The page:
US West Coast

27 missed sailings YTD

20% capacity reduction YTD

Estimated capacity lost now through end Q2 – 16%

Estimated capacity lost now through Aug – 13%

US East Coast

5 missed sailings YTD

4% capacity reduction YTD

Estimated capacity lost through end Q2 – 2%

Estimated capacity lost through Aug – 1%

As a direct result of these continued network disruptions, below is our latest updated sailing schedule for the coming months. Note sailings labeled ‘at risk’ may be subject to a slide should port delays persist and we are unable to secure an extra loader in its place.

Ports, Chassis and Equipment Flow Remains Under Pressure

The combination of high demand and disrupted capacity flow has plagued the industry now for the better part of 10 months. As we look forward in preparation for the back to school rush followed by the holiday peak season, this narrative appears set to continue. Forecast now has May imports projected up 45% YoY with June expected to come in north of 30% YoY. This will provide little relief in clearing the backlogs that extend from factory floors in Asia right through to warehouses across North America. One key to the recovery is in solving the many labor challenges brought on by the pandemic, across the West Coast ports. Another is in the planned introduction of additional cranes in the Ports of Vancouver and Prince Rupert to meet elevated demand.

Solutions however must extend beyond that, with yard utilization at or near capacity, equal attention must be given to rail capacity, truck power and chassis availability. There are many shared dependencies across the network with new bottlenecks appearing on a regular basis. Meanwhile empty container pools in locations such as Los Angeles, Houston, Charleston, Freeport, Savannah, and Newark also continues to grow as we grapple with shortages across Asia. This can once again be attributed to slide sailings and vessel bunching at ports that are restricting our ability to turn containers around in an efficient manner. At this juncture, what’s required is a delicate balancing act between the in-fleeting of new equipment, the repositioning of existing equipment and the close management of available yard space if we are to avoid a complete gridlock across the network.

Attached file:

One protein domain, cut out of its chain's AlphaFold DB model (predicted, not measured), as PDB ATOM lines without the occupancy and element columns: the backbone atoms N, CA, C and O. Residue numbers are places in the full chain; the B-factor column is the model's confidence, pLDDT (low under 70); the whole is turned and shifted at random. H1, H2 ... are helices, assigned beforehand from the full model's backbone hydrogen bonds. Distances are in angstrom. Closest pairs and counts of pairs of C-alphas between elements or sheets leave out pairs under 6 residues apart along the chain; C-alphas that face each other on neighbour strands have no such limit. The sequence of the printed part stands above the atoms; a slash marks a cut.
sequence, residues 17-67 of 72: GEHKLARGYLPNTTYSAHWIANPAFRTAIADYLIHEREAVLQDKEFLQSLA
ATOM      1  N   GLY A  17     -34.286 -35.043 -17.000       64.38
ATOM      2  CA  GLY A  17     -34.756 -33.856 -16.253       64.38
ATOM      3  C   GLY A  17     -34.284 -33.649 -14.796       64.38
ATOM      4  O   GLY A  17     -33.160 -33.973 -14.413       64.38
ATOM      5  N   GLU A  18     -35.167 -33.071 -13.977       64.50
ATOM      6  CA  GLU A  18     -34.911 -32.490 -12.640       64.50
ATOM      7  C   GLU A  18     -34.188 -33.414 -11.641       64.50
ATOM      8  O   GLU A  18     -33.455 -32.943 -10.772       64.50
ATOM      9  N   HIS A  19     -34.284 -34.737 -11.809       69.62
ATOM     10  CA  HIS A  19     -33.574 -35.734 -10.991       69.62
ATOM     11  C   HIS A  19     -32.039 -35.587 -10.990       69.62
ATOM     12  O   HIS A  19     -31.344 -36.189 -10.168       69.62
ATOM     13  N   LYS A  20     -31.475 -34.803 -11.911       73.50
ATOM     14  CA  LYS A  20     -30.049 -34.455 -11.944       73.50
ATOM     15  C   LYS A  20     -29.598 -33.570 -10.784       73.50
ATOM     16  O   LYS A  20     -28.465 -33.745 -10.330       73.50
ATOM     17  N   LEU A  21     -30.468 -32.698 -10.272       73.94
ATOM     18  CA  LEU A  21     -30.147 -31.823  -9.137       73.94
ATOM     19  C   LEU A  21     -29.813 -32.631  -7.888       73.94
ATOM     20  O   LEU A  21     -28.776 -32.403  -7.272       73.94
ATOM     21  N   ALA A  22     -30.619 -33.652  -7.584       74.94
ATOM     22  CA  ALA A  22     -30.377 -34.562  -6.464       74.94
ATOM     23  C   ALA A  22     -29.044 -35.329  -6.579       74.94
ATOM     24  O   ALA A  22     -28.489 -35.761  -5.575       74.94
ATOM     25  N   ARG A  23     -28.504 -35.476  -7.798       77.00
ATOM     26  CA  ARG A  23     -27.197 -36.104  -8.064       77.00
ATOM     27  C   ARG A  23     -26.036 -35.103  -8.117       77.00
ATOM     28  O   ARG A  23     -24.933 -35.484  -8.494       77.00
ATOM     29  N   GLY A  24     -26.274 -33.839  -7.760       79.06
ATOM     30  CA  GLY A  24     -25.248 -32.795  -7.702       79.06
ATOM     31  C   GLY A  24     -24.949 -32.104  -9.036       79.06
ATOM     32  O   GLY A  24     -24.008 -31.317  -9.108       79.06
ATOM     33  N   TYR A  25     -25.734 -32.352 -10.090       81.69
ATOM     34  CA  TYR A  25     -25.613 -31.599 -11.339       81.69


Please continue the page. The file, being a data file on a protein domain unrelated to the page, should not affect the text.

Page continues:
What are we doing to mitigate?

While the vessel charter market remains extremely tight, Hamburg Süd, as part of the Maersk Group, continues to work on adding capacity in the form of extra loaders where possible to mitigate some of the forced slide sailings. In May we are pleased to announce that we have been able to secure two additional extra loaders, one into the West Coast to cover a gap on the TP6 / UPAS 3 and another into the East Coast for the TP12 / ASUS 2. We are also formally launching our new TP23 / ASUS 8 service into the East Coast which will add capacity to the trade and improve our service on the South East Asia to South Atlantic trade. Furthermore, we are planning to once again in-fleet additional equipment into key geographies in Asia and are in the final stages of our preparation to open a new transload facility in Vancouver which will provide our customers with additional options in the Pacific North West.

While we are avidly pursuing solutions to improve the current conditions, the above challenges for now cannot be completely mitigated. As such, we will continue to update you on further impacts and any potential relief in the coming months.

We value your business and welcome your feedback. Please contact your Hamburg Süd representative with any questions that you may have.